Changes in serum melatonin levels in response to pinealectomy in the chicken and its correlation with development of scoliosis

Xiaoping Wang, Marc Moreau, V. James Raso, Jie Zhao, Hongxing Jiang, James Mahood, Keith Bagnall

Research output: Contribution to journalArticlepeer-review

43 Citations (Scopus)

Abstract

Study Design. Normal, sham, and groups of chickens subjected to pinealectomy from which serum melatonin levels were measured and correlated with scoliosis development in a period of 5 weeks. Objectives. To measure serum melatonin levels in chickens subjected to pinealectomy and control chickens and correlate findings with development of scoliosis. Summary of Background Data. In a previous study by others, scoliosis developed in 100% of chickens subjected to pinealectomy, and serum melatonin levels were found to be reduced. Previous results in a study by the authors showed scoliosis developing in only approximately 55% of chickens that underwent pinealectomy. Methods. Young chickens were subjected to pinealectomy. Control groups consisted of sham operation and normal groups. Radiographs and blood samples were taken at weekly intervals to monitor scoliosis development and measure serum melatonin levels using radioimmunoassay techniques. Results. Scoliosis developed in only 52% of chickens that underwent pinealectomy, but all had low levels of serum melatonin and no circadian rhythm. The chickens in the two control groups maintained normal serum melatonin levels and rhythms. Conclusions. Pinealectomy in young chickens reduces serum melatonin levels and eliminates the melatonin circadian rhythm. It can also produce scoliosis, but low levels of serum melatonin are a poor predictor of development of scoliosis.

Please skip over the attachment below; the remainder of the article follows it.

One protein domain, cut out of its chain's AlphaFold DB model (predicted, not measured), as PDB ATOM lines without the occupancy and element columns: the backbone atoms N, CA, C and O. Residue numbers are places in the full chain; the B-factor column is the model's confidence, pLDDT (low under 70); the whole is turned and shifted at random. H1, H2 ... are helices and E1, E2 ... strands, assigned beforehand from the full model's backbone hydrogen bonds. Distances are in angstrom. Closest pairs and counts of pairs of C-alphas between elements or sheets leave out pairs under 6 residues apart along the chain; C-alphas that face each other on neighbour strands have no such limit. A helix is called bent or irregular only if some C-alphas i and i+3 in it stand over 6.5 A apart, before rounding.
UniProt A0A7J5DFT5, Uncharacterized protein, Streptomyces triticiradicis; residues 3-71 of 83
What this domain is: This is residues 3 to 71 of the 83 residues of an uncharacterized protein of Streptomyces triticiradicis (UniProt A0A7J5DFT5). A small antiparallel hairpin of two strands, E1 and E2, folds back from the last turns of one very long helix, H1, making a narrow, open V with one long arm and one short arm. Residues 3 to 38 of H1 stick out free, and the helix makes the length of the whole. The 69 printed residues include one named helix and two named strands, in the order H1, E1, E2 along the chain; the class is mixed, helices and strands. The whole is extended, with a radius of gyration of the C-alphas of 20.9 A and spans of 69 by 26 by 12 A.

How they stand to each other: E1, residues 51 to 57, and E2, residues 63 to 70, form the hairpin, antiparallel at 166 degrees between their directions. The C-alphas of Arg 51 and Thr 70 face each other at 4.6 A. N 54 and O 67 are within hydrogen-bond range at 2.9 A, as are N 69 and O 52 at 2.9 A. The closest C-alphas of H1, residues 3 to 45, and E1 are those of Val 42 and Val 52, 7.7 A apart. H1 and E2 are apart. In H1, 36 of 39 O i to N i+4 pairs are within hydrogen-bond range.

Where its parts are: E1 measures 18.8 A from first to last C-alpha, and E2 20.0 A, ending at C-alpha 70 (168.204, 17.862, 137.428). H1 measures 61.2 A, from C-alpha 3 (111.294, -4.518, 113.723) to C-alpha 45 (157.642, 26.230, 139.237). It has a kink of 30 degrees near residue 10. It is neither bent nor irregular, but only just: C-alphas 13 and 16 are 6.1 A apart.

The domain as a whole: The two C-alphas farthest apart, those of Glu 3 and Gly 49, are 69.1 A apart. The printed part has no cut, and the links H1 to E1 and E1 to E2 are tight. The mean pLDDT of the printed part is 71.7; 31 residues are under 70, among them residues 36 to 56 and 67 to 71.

Original languageEnglish
Pages (from-to)2377-2382
Number of pages6
JournalSpine
Volume23
Issue number22
DOIs
Publication statusPublished - Nov 15 1998
Externally publishedYes

Keywords

  • Chickens
  • Pinealectomy
  • Scoliosis
  • Serum melatonin

ASJC Scopus subject areas

  • Orthopedics and Sports Medicine
  • Clinical Neurology

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